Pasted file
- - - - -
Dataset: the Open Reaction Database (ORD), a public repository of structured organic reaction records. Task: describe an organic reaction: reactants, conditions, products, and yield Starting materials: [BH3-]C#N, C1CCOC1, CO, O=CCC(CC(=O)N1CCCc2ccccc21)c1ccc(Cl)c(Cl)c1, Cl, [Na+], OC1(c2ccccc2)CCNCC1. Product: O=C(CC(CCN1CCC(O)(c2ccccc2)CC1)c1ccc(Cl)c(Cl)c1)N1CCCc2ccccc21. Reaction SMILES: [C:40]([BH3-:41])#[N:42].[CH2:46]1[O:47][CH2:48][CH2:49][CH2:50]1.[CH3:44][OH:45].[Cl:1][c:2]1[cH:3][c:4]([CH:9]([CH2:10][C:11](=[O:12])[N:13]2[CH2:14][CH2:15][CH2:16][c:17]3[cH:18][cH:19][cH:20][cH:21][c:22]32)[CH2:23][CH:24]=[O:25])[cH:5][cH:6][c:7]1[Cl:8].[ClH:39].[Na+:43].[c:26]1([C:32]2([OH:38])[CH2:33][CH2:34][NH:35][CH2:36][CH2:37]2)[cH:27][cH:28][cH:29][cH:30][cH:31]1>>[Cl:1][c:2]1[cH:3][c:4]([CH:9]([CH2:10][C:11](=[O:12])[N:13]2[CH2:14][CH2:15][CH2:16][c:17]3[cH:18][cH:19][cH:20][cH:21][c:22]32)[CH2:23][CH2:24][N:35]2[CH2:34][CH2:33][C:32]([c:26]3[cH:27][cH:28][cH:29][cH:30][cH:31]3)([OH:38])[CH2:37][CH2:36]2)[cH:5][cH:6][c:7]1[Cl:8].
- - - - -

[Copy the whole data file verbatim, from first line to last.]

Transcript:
Dataset: the Open Reaction Database (ORD), a public repository of structured organic reaction records. Task: describe an organic reaction: reactants, conditions, products, and yield Starting materials: [BH3-]C#N, C1CCOC1, CO, O=CCC(CC(=O)N1CCCc2ccccc21)c1ccc(Cl)c(Cl)c1, Cl, [Na+], OC1(c2ccccc2)CCNCC1. Product: O=C(CC(CCN1CCC(O)(c2ccccc2)CC1)c1ccc(Cl)c(Cl)c1)N1CCCc2ccccc21. Reaction SMILES: [C:40]([BH3-:41])#[N:42].[CH2:46]1[O:47][CH2:48][CH2:49][CH2:50]1.[CH3:44][OH:45].[Cl:1][c:2]1[cH:3][c:4]([CH:9]([CH2:10][C:11](=[O:12])[N:13]2[CH2:14][CH2:15][CH2:16][c:17]3[cH:18][cH:19][cH:20][cH:21][c:22]32)[CH2:23][CH:24]=[O:25])[cH:5][cH:6][c:7]1[Cl:8].[ClH:39].[Na+:43].[c:26]1([C:32]2([OH:38])[CH2:33][CH2:34][NH:35][CH2:36][CH2:37]2)[cH:27][cH:28][cH:29][cH:30][cH:31]1>>[Cl:1][c:2]1[cH:3][c:4]([CH:9]([CH2:10][C:11](=[O:12])[N:13]2[CH2:14][CH2:15][CH2:16][c:17]3[cH:18][cH:19][cH:20][cH:21][c:22]32)[CH2:23][CH2:24][N:35]2[CH2:34][CH2:33][C:32]([c:26]3[cH:27][cH:28][cH:29][cH:30][cH:31]3)([OH:38])[CH2:37][CH2:36]2)[cH:5][cH:6][c:7]1[Cl:8].